Awake, awake, put on strength, O arm of the Lord! Awake, as in days of old, the generations of long ago! Was it not you who cut Rahab in pieces, who pierced the dragon? Was it not you who dried up the sea, the waters of the great deep; who made the depths of the sea a way for the redeemed to cross over? So the ransomed of the Lord shall return, and come to Zion with singing; everlasting joy shall be upon their heads; they shall obtain joy and gladness, and sorrow and sighing shall flee away.
Wait, there are dragons in the Bible? Before we go too far into the medieval imagery of these fire-breathing monsters, we need to look a little deeper into the actual Hebrew word found within this direct reference in Isaiah. The Hebrew word here is tannin and as scholars set to set to translate unknown Hebrew words, they looked for context clues. What could the author been referring to that is a creature contemporary readers would understand? In Isaiah and other translating of this word to dragon, they were trying to convey a specific understanding of a mythical, ancient, and powerful creature that was no match for God. These creatures while fearsome to humans, God was no doubt in control. Creatures such as dragons, and later we’ll meet another, Leviathan were symbols of chaos and death that God had ultimate dominion over. God is a God who keeps promises and God will redeem God’s people in the end, no dragons stand a chance.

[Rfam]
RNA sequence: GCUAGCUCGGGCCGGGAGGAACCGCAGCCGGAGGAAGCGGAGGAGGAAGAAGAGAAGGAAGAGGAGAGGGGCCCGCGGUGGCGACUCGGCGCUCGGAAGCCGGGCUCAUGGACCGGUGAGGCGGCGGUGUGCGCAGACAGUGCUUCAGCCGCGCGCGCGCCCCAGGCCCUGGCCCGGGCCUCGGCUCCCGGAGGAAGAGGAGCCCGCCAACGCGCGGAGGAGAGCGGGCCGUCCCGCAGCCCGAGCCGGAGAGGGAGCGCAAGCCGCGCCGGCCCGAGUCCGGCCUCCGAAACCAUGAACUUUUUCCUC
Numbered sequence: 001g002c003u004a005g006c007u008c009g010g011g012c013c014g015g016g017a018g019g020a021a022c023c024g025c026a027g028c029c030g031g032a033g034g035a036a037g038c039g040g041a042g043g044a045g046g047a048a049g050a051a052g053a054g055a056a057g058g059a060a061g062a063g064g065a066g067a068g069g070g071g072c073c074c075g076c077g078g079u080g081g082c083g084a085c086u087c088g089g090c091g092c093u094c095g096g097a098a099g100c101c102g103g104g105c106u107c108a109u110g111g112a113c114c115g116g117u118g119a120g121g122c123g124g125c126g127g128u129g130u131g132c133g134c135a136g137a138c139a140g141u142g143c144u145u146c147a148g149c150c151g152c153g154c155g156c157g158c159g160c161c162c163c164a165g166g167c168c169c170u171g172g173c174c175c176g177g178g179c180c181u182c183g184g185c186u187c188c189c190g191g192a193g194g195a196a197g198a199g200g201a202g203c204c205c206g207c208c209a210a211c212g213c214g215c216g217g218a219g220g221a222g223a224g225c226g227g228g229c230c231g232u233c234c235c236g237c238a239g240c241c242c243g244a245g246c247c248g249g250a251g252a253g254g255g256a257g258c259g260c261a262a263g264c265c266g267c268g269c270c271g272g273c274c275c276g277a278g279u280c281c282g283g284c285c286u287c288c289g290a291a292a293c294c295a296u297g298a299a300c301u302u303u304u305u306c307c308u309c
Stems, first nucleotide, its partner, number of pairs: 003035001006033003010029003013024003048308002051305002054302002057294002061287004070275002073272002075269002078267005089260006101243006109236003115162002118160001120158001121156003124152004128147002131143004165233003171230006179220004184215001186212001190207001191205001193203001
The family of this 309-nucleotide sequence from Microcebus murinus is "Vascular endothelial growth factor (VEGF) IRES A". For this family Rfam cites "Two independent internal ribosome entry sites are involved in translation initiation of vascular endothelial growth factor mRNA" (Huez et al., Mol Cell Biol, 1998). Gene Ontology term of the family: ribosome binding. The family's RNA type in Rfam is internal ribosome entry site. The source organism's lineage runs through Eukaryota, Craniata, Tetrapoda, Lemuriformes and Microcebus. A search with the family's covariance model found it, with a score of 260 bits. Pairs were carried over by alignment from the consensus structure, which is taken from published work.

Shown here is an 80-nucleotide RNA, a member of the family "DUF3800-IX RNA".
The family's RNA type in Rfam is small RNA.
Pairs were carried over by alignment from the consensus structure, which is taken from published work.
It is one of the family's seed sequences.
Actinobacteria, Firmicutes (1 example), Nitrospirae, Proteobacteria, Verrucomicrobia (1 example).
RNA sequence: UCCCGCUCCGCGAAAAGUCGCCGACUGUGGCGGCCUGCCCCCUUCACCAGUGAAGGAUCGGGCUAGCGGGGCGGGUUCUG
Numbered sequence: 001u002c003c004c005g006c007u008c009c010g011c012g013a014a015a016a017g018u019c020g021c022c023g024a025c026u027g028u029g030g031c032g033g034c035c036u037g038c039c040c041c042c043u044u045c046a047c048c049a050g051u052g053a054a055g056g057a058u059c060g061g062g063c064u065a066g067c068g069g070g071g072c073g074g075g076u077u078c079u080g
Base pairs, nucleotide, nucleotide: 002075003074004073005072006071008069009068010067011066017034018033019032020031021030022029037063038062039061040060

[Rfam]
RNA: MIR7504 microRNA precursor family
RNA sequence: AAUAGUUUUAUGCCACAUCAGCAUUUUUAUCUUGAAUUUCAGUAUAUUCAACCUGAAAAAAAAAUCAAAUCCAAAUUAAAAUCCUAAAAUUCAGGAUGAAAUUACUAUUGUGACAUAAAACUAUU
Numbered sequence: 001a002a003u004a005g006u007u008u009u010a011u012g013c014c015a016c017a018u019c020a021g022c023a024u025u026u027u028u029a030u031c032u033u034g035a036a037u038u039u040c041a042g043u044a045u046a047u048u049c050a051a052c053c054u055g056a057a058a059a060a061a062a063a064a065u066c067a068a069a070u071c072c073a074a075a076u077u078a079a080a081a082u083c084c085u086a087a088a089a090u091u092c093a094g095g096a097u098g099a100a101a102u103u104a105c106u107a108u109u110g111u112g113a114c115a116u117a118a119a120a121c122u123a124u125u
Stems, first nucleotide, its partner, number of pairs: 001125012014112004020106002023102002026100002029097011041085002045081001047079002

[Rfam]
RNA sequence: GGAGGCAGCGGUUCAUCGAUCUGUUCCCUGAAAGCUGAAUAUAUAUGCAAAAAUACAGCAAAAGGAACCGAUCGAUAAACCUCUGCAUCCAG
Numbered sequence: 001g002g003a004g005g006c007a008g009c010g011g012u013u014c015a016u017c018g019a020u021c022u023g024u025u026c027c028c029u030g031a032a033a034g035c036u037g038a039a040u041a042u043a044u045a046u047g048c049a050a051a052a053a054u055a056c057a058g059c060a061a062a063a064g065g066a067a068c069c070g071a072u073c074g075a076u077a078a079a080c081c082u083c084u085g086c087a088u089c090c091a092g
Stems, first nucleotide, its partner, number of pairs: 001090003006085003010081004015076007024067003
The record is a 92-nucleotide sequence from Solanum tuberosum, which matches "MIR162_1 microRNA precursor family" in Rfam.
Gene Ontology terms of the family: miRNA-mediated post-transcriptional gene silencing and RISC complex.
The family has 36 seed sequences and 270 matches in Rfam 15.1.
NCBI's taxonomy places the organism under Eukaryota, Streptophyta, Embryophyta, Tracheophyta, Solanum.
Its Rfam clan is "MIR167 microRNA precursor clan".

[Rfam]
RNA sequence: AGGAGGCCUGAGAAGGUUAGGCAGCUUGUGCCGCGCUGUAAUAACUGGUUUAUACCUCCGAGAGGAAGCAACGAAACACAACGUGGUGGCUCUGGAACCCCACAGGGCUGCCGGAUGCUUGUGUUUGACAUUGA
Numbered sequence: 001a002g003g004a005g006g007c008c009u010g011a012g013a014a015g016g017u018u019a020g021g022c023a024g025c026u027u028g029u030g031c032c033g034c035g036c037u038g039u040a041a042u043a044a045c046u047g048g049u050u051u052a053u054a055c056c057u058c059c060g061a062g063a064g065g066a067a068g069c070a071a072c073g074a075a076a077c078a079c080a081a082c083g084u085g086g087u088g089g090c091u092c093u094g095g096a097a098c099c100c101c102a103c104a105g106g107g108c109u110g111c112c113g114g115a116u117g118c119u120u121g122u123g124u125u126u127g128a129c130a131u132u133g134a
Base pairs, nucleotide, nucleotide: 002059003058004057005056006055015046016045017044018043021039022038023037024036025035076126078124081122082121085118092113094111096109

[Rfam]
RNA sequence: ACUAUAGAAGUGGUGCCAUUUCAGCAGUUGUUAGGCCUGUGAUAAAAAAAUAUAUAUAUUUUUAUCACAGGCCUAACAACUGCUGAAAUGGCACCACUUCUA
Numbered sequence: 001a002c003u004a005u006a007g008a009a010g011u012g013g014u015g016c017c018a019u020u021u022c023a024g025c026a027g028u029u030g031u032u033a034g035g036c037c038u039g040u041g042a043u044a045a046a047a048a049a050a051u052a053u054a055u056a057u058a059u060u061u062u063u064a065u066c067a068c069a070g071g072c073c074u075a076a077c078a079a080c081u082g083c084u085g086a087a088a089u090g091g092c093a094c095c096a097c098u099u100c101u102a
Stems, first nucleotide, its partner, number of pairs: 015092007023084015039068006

Ever benevolent and gracious God, remind us again even as we stand shaking in front of today’s dragons, you will redeem. Your Lordship is everlasting and your love is unshakable, in Christ Jesus our salvation is secure, Amen.